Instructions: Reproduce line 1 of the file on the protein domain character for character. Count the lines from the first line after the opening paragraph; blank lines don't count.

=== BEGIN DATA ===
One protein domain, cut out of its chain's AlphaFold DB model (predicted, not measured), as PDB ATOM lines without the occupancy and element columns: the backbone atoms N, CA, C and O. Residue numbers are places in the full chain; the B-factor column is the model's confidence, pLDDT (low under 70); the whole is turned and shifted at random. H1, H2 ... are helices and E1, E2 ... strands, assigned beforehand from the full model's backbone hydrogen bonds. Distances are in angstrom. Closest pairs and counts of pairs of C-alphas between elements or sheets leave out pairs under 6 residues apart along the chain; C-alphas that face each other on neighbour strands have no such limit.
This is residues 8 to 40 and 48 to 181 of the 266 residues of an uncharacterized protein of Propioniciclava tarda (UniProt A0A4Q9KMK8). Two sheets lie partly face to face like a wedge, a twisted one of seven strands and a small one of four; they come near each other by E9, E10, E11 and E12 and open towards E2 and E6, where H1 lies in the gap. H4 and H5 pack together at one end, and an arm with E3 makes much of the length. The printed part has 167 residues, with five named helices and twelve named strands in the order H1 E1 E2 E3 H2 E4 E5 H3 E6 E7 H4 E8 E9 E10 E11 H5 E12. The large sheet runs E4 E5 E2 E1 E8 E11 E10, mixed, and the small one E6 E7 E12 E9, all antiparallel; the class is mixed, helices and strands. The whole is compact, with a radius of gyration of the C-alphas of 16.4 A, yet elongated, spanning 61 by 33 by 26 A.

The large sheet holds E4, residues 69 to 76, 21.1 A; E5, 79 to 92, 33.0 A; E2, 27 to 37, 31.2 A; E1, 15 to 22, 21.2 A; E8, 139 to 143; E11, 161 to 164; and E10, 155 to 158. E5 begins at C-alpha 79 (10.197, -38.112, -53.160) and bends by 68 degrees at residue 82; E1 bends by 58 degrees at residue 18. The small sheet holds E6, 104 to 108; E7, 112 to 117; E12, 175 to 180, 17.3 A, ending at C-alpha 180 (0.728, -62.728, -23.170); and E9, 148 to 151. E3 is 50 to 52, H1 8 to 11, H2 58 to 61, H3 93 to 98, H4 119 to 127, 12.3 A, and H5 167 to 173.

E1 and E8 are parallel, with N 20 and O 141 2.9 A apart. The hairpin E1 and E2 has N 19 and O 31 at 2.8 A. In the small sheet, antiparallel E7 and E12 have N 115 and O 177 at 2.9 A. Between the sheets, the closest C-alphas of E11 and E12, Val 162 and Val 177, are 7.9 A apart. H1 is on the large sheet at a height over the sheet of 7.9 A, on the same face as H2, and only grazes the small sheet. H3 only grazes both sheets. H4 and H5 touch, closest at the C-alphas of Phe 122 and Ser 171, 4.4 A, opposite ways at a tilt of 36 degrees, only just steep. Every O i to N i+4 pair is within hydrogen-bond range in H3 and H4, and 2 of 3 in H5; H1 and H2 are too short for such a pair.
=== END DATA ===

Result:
This is residues 8 to 40 and 48 to 181 of the 266 residues of an uncharacterized protein of Propioniciclava tarda (UniProt A0A4Q9KMK8). Two sheets lie partly face to face like a wedge, a twisted one of seven strands and a small one of four; they come near each other by E9, E10, E11 and E12 and open towards E2 and E6, where H1 lies in the gap. H4 and H5 pack together at one end, and an arm with E3 makes much of the length. The printed part has 167 residues, with five named helices and twelve named strands in the order H1 E1 E2 E3 H2 E4 E5 H3 E6 E7 H4 E8 E9 E10 E11 H5 E12. The large sheet runs E4 E5 E2 E1 E8 E11 E10, mixed, and the small one E6 E7 E12 E9, all antiparallel; the class is mixed, helices and strands. The whole is compact, with a radius of gyration of the C-alphas of 16.4 A, yet elongated, spanning 61 by 33 by 26 A.